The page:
This is a Before and After picture of the base to a turn-of-the-century Torchiere Style Floor Lamp that we restored for a customer.
Faulty lamp sockets can be a dangerous. But this is something that you can check out at home. To do so, unplug your lamp, unscrew the bulb and take a close look at the base of your socket. If it looks like the one on the right, IT IS NOT SAFE! Incandescent light bulbs generate a lot of heat, much of which is transferred to the socket itself. Over time, and with repeated use, this can lead to a faulty socket. If your socket looks like the one on the right, stop using it, and switch it out with a new one as soon as possible or bring your lamp by our shop and we can put in a new one for you. In most cases we can do the repair while you wait for around $8.
Above is a "Before" and "After" picture of one of our recent lamp restoration projects. On this piece, we cleaned the milk glass and polished the marble base, polished and sealed the brass, added a scalloped bell shade, put in a new socket and replaced the old, frayed rayon cord with a new replacement rayon cord and a turn-of-the-century style plug, giving it the safety of todays wiring with the look and charm of the past.
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DO YOU HAVE A SCREW LOOSE?
A white water ring or a milky looking spot on a piece of furniture (often from condensation from a glass of tea or other beverage) is evidence that moisture has settled into the finish . (A black spot indicates that the moisture has penetrated the finish and has effected the wood below.) Vodka has a natural drying agent and will pull the moisture out of the finish. Simply use a small brush and apply enough Vodka to cover the effected area. Allow this to sit on the surface for about 2 minutes and then wipe dry. After about 5 minutes, check the spot again. If some traces of the mark still remain, repeat the process. With each application the white water mark will be less obvious until finally, it will disappear!
How to Remove
From Your Furniture
Restoration & Repair
VINTAGE LAMP RESTORATION
Not you personally, but on the hinge or other part of an older piece of furniture. With years of use, many screws wear away at the spiraled threaded groove in the wood, causing the hole to become "wallowed out" and the screw to become loose. At this point, many people simply replace the screw with a bigger screw, but doing this (because a bigger screw has a bigger screw head) usually affects the way the door opens and closes. And, on a truly antique... piece of furniture, even a replaced screw can effect the overall value.
Instead, take a toothpick, dip it in glue, insert it into the screw hole and break it off at the surface. When you drive the screw back in place, the wood from the toothpick will give the screw more to "bite into " and the glue will make sure that it stays there.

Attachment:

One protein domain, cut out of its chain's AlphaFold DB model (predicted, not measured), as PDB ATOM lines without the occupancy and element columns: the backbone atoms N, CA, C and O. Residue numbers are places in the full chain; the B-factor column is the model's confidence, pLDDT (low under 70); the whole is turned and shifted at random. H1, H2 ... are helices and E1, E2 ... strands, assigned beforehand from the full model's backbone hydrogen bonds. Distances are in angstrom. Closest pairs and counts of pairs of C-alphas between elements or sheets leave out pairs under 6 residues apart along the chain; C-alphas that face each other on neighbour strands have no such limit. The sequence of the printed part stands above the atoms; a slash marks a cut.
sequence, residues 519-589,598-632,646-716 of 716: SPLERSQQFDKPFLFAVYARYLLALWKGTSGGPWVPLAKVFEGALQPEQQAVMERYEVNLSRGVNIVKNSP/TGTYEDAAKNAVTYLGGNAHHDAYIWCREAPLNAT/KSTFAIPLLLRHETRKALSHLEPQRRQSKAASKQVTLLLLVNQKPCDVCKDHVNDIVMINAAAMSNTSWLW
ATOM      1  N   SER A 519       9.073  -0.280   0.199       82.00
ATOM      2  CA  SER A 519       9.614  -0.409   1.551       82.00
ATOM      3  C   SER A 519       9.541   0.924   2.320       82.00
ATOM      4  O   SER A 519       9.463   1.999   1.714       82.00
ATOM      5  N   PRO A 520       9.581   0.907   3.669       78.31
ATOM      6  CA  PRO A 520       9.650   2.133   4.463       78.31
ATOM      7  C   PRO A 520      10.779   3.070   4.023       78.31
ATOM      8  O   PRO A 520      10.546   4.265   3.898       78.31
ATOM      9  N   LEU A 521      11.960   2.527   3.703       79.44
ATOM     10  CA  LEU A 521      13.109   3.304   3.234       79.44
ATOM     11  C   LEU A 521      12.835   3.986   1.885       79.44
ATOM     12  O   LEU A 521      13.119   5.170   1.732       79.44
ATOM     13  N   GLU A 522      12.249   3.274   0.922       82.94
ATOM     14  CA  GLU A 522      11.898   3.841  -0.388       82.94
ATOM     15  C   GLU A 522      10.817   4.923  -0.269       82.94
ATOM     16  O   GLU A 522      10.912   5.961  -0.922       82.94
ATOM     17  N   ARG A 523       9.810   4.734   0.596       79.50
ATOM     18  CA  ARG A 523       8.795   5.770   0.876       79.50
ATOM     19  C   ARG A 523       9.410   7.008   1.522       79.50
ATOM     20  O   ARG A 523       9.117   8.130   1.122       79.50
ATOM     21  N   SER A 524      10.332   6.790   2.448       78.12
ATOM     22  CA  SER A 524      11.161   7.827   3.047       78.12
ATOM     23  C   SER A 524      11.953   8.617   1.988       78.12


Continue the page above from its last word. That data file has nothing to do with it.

This is a Before and After picture of one of our latest restoration projects. On this old Boston Rocker we removed hundreds of tacks and staples, patched the holes with wood filler and cosmetically blended them in with pigment. We repaired the wood in several places and applied a hand-rubbed wax finish. Finally, we replaced the cane seat and back in a 7 step lace weave pattern.
We've all seen the marks on furniture that comes from bumping it against the wall or from scraping it against a door frame while moving it from one room to another. (Like the white mark on the back of the chair pictured on the top left) This mark is actually where paint has been transferred from one surface to another.
However, these marks can be removed easily.
To do this, take a piece of very fine (#0000) steel wool, dip it in Mineral Spirits, squeeze out the excess and gently rub over the mark. Then wipe off the surface with a clean, dry rag. In most cases, the mark will disappear immediately (like the back of the same chair pictured on the top right).
IS YOUR LAMP SOCKET SAFE?
FLOOR LAMP RESTORATION
This is a Before and After pictures of a brass candlestick that a customer recently brought in for us to polish. When doing this, we first use a quality brass polishing cream to remove all of the tarnish and oxidation . We then neutralize it to remove any impurities that might still remain in the porous brass surface. This, not only "sanitizes" the piece, but prepares the surface for a clear, lacquer finish. This finish seals the brass from external elements, making it resistant to tarnish for up to 7 years!
The Secret to Removing White Water Marks?...